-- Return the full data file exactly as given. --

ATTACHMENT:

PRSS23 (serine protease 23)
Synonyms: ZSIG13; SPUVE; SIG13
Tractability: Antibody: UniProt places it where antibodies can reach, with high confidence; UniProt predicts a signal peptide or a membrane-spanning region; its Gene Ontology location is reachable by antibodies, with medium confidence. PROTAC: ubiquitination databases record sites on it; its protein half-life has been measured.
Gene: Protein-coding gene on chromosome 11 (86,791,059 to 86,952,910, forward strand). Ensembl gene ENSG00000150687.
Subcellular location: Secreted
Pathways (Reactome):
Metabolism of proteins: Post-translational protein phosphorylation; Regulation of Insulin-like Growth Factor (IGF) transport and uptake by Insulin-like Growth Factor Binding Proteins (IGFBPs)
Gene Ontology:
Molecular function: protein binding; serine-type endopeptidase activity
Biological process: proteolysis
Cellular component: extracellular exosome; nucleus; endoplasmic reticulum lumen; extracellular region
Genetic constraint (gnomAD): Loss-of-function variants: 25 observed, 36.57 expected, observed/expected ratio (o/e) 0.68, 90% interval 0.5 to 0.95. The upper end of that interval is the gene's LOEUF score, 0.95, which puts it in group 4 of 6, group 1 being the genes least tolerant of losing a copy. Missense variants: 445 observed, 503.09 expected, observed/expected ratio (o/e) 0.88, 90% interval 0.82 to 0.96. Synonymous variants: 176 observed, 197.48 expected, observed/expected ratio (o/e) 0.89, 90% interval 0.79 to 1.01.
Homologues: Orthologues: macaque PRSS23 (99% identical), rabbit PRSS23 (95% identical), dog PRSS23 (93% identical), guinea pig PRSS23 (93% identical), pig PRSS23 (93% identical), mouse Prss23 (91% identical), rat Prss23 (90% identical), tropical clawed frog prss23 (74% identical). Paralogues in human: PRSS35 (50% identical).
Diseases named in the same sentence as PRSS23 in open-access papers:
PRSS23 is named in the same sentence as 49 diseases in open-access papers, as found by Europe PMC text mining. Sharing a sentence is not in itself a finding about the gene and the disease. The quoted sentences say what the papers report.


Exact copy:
PRSS23 (serine protease 23)
Synonyms: ZSIG13; SPUVE; SIG13
Tractability: Antibody: UniProt places it where antibodies can reach, with high confidence; UniProt predicts a signal peptide or a membrane-spanning region; its Gene Ontology location is reachable by antibodies, with medium confidence. PROTAC: ubiquitination databases record sites on it; its protein half-life has been measured.
Gene: Protein-coding gene on chromosome 11 (86,791,059 to 86,952,910, forward strand). Ensembl gene ENSG00000150687.
Subcellular location: Secreted
Pathways (Reactome):
Metabolism of proteins: Post-translational protein phosphorylation; Regulation of Insulin-like Growth Factor (IGF) transport and uptake by Insulin-like Growth Factor Binding Proteins (IGFBPs)
Gene Ontology:
Molecular function: protein binding; serine-type endopeptidase activity
Biological process: proteolysis
Cellular component: extracellular exosome; nucleus; endoplasmic reticulum lumen; extracellular region
Genetic constraint (gnomAD): Loss-of-function variants: 25 observed, 36.57 expected, observed/expected ratio (o/e) 0.68, 90% interval 0.5 to 0.95. The upper end of that interval is the gene's LOEUF score, 0.95, which puts it in group 4 of 6, group 1 being the genes least tolerant of losing a copy. Missense variants: 445 observed, 503.09 expected, observed/expected ratio (o/e) 0.88, 90% interval 0.82 to 0.96. Synonymous variants: 176 observed, 197.48 expected, observed/expected ratio (o/e) 0.89, 90% interval 0.79 to 1.01.
Homologues: Orthologues: macaque PRSS23 (99% identical), rabbit PRSS23 (95% identical), dog PRSS23 (93% identical), guinea pig PRSS23 (93% identical), pig PRSS23 (93% identical), mouse Prss23 (91% identical), rat Prss23 (90% identical), tropical clawed frog prss23 (74% identical). Paralogues in human: PRSS35 (50% identical).
Diseases named in the same sentence as PRSS23 in open-access papers:
PRSS23 is named in the same sentence as 49 diseases in open-access papers, as found by Europe PMC text mining. Sharing a sentence is not in itself a finding about the gene and the disease. The quoted sentences say what the papers report.